To be honest, this question was posed on Dubsism two years ago by myself and Dick Marple, the Chairman of the Dubsism Advisory Board. You can see the original post here, but since then, the numbers we examined have only gone up.
The one thing that hasn’t changed is the over-arching question. I know that means saying “yes” to that question means saying that Derek Jeter is a greater Yankee than some heavy-duty legends not just in pinstripes, but to baseball in general. Some people are simply going to scream their brains out stuck on the pre-eminence of Babe Ruth, Lou Gehrig, Mickey Mantle, and Joe DiMaggio.
However, doing so misses some really important stuff. For starters, let’s look at Jeter’s place in Yankee history, statistically speaking in the offensive categories. Also, don’t forget these number have at least two months of baseball left to change…
- Games Played: 2695 (1st)
- At-Bats: 10,988 (1st)
- Runs Scored: 1,510 (2nd, needs 50 to pass Babe Ruth)
- Runs Batted In: 1,288 (6th)
- Hits: 3,420 (1st)
- Doubles: 536 (1st)
- Triples: 66 (13th)
- Home Runs: 258 (9th)
- Strike-outs: 1,812 (1st)
- Stolen Bases: 356 (1st)
- Caught Stealing: 96 (5th)
- Batting Average: .311 (7th)
- On-Base Percentage: .380 (17th)
- Slugging Percentage: .442 (37th)
A lot of people will look at those numbers and will be surprised at how many categories in which Jeter is the all-time Yankee leader. The numbers that surprised me were the fact that Jeter is in the Yankees’ top ten in home runs considering all the sluggers that have worn pinstripes. Lou Gehrig was a doubles-hitting machine, but Derek Jeter passed him. But on the other side of the coin, I was surprised that Jeter’s on-base percentage wasn’t higher than it is.
Now, for the fun part. When it comes to the non-statistical arguments, in my mind the battle for the title of Greatest Yankee Ever is a two-horse race; Jeter or Ruth.
Had Lou Gehrig’s career not been cut short, this is a different conversation. Two more seasons and Gehrig would have been in the 500-home run, 3,000-hit club. Having reached that plateau may very well have made him the subject of this discussion.
Two years ago, I had DiMaggio at #2 on this list. But I honestly believe Jeter sailed past the Yankee Clipper on the following points. DiMaggio’s biggest claim to fame was being the best hitter in the game not named Ted Williams. While Jeter was not the batsman DiMaggio was, Jeter is arguably the biggest clutch performer baseball has seen since Reggie “Mr. October” Jackson. Jeter also did this while playing more games than anybody else in the history of baseball at the toughest position on the diamond that doesn’t have to wear a mask. Jeter also passed DiMaggio in terms of notches on the bedpost as well. The Yankee Clipper got to call Marilyn Monroe a “home port,” but Derek Jeter has a list of conquests of legendary proportions.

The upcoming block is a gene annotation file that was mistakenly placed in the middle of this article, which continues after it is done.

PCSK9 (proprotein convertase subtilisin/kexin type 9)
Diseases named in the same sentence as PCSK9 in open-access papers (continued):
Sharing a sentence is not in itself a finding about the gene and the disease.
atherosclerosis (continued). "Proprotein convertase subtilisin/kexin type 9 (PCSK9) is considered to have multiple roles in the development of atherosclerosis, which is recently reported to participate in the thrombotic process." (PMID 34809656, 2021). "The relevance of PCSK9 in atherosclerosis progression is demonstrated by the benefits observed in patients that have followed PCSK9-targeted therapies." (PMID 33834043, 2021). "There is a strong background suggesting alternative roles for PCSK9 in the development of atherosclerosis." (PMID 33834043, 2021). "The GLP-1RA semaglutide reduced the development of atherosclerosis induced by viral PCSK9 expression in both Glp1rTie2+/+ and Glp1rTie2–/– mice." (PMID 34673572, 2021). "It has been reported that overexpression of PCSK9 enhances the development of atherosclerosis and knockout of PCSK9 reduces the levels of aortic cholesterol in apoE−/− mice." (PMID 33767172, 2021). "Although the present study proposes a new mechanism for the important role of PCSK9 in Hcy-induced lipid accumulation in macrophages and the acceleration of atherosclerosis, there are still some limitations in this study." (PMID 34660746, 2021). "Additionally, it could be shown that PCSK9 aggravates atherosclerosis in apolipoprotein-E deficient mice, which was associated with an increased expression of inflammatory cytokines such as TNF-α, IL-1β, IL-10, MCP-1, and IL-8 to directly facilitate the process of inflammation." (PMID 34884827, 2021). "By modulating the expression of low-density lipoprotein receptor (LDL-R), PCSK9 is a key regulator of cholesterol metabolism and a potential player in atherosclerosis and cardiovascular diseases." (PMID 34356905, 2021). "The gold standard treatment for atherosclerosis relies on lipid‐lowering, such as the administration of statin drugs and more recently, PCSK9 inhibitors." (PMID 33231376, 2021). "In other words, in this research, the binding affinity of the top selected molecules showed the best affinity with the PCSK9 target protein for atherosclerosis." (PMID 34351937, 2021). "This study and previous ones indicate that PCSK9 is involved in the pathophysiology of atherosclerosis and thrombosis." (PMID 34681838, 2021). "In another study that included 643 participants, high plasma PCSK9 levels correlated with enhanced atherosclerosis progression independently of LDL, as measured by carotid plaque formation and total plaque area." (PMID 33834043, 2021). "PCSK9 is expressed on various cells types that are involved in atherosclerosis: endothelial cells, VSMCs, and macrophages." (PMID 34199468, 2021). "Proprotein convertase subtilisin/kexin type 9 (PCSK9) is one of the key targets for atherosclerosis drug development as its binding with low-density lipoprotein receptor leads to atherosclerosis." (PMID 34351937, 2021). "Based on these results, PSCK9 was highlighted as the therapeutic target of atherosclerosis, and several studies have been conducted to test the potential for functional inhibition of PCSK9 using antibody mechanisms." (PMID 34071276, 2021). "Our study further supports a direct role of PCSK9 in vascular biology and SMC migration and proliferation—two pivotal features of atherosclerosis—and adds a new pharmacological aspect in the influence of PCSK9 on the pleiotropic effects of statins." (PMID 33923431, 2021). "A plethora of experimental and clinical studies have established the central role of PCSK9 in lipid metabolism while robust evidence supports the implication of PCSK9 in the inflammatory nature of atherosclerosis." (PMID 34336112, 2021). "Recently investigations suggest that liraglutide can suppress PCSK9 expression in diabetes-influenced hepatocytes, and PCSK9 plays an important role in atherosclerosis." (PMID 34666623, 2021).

But no matter how you slice it, I simply cannot put anybody ahead of Babe Ruth. If I were to make a list of the greatest sports figures of the 20th Century, Babe Ruth tops it all for three massively important reasons.
First of all, Babe Ruth changed baseball. Before “The Sultan of Swat,” the home run was an anomaly in an era when the ball was made out of lettuce and it was legal to put an entire quart of Pennzoil on the ball. Before Ruth, baseball’s home run leader was a guy named Frank “Home run” Baker, who was tearing up that salad-ball to the tune of eight taters a year. Without the “Bambino,” we would never have had our century-long fascination with the long ball.
That fact led to two other reasons. The old Yankee Stadium was called “The House That Ruth Built” because people would fill a 20,000-seat ballpark to watch Ruth do his thing. Not only did other baseball owners realize that people would pay to see their product, it’s no accident that the other major sports leagues started after Ruth built baseball.
To top it all off, let’s not forget that Babe Ruth comes along at a time when baseball sorely needed a star. In 1919, baseball was on the verge of being destroyed by the “Black Sox Scandal,” and it was the combination of Commissioner Kennesaw Mountain Landis restoration of the integrity of the game and Ruth mesmerizing blasts that saved it.
On the last episode of the Blast-Cast with J-Dub and Meehan, J-Dub was posed a question about his loyalty in terms of being a fan of a certain team. That conversation quickly turned into an analogy between being a fan of multiple teams and the illusory nature of monogamous relationships. It may not be pretty, but people cheat on their significant others, and they cheat on their sports teams as well. Instead of wasting time about denying this ugly reality, its’ time for another Dubsism public service.
What’s funny in all of this is that while this conversation started about football, it is actually in baseball where J-Dub has a serious case of split loyalties; he is a fan of both the Minnesota Twins and the Los Angeles Angels. How this happened isn’t all that important for now, those details will be coming in an upcoming installment of Tales of Depression and Sorrow. The short answer for purposes of this discussion is that J-Dub grew up in Southern California in the 1970’s, an era when the Dodgers were full of loathable characters like Tommy Lasorda and Steve Gravey, and the Angles were the hometown alternative. The Twins then and now have had a long history of providing the Orange County 9 some of their best players.
Having said all that, much like marriage puts a structure to this issue in terms of relationships, we are going to do the same with sports fandom.
I. General Rule
While multiples allegiances are allowed, there is a strict hierarchy which must be observed. There are 3 allowable levels.
This is another installment in the Sports Blog Movement series which now calls Dubsism home. Tales of Depression and Sorrow takes a hard look at certain instances, or specific seasons which would make sports fans cringe in horror and pain, or expands on that to take a hard look at the long-suffering fans of franchises who have tortured their supporters for decades.